Health-Care Providers Must Consider What Role We’ll Play in Harm Reduction if Abortion Is Outlawed

Health-Care Providers Must Consider What Role We’ll Play in Harm Reduction if Abortion Is Outlawed

Sep 17, 2018
Dr. Daniel Grossman

Texas has seen some of the nation’s most regressive abortion restrictions in recent years. This series chronicles the fall-out of those laws, and the litigation that has followed.

As the prospect of losing the constitutional protection to abortion becomes more real, I am struck by how disconnected the political rhetoric is from medical reality. The facts are clear: Making abortion illegal does not make it go away. Yes, some patients will be prevented from getting a wanted abortion, but others will still end their pregnancies, either by traveling for safe and legal care or by taking matters into their own hands.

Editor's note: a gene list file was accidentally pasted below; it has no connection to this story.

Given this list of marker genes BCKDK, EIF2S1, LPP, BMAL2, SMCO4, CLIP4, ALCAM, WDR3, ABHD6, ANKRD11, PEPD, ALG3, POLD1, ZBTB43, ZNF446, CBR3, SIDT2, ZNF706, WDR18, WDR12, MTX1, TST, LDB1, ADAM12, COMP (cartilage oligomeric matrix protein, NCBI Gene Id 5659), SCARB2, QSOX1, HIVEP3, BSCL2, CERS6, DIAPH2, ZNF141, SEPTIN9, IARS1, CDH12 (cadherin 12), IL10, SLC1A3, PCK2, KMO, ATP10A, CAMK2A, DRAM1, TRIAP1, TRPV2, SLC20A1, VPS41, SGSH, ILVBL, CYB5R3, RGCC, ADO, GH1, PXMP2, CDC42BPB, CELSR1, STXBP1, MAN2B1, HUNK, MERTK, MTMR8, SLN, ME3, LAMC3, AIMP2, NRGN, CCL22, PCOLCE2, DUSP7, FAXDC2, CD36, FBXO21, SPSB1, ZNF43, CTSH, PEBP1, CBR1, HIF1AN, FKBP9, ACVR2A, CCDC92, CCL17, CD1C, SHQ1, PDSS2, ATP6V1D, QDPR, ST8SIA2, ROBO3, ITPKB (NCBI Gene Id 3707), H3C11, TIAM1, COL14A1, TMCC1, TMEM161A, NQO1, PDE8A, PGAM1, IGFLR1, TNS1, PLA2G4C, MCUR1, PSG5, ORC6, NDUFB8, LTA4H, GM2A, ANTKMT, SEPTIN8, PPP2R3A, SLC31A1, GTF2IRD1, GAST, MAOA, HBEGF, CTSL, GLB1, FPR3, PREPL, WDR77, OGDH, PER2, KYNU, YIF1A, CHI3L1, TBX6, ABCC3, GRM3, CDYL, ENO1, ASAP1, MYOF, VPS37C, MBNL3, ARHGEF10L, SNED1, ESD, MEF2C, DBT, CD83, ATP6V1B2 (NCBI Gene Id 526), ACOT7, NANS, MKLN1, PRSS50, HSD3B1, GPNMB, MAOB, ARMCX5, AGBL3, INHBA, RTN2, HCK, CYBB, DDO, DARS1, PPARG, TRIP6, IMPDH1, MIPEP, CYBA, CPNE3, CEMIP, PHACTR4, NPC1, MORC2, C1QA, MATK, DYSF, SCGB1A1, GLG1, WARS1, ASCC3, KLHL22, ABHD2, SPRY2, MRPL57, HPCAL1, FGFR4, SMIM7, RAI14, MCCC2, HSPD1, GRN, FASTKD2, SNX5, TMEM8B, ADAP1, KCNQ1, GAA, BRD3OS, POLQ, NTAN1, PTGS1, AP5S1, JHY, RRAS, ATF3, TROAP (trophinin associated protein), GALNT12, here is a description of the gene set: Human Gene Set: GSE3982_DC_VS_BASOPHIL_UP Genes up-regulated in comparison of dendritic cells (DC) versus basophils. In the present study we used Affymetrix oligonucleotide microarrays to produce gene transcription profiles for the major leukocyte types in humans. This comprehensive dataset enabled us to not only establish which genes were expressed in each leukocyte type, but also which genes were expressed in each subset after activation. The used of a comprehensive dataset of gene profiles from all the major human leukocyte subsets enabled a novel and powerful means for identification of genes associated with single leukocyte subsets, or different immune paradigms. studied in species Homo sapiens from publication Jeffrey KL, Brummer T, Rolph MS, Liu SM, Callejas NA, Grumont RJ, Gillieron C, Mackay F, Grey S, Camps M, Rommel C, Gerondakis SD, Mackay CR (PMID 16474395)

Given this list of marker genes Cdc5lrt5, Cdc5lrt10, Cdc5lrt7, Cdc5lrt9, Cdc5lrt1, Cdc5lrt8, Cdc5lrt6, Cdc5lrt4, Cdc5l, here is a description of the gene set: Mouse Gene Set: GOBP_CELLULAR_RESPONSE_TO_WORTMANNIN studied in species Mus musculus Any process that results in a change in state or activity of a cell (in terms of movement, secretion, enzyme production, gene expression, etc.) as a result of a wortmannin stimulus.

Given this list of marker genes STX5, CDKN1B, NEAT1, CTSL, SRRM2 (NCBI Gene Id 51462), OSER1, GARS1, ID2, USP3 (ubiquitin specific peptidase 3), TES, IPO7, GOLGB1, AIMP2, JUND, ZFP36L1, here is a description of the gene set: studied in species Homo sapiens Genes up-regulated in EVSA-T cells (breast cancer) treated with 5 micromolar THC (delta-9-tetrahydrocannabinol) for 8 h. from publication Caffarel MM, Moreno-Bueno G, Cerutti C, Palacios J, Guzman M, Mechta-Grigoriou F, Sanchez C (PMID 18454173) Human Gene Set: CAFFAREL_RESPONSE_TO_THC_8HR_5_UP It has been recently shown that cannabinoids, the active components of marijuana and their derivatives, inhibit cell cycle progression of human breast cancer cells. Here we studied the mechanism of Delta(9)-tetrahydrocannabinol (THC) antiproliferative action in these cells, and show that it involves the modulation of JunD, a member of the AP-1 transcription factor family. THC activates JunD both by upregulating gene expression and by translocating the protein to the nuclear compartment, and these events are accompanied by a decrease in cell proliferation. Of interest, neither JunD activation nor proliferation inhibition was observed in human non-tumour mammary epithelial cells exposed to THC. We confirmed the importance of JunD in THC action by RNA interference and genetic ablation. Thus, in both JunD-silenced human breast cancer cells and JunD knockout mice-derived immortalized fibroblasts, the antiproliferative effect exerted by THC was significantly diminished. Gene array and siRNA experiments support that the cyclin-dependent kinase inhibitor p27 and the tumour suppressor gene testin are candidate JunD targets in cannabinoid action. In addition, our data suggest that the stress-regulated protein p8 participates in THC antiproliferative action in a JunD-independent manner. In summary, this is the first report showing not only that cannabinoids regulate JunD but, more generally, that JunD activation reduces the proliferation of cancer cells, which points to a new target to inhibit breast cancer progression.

Continued: https://rewire.news/article/2018/09/17/health-care-providers-must-consider-what-role-well-play-in-harm-reduction-if-abortion-is-outlawed/

Read more

USA – How technology could preserve abortion rights

How technology could preserve abortion rights
Telemedicine prescriptions could undercut state abortion restrictions.

By MOHANA RAVINDRANATH and RENUKA RAYASAM
07/29/2018

Abortion rights advocates are exploring how technology might preserve or even expand women’s access to abortion if the Supreme Court scales back Roe v. Wade.

A nonprofit group is testing whether it's safe to let women take abortion pills in their own homes after taking screening tests and consulting with a doctor on their phones or computers. Because the study is part of an FDA clinical trial, the group isn’t bound by current rules requiring the drugs be administered in a doctor’s office or clinic.

Continued: https://www.politico.com/story/2018/07/29/abortion-rights-technology-telemedicine-prescriptions-693328

Read more

What would the world be like without Roe v. Wade?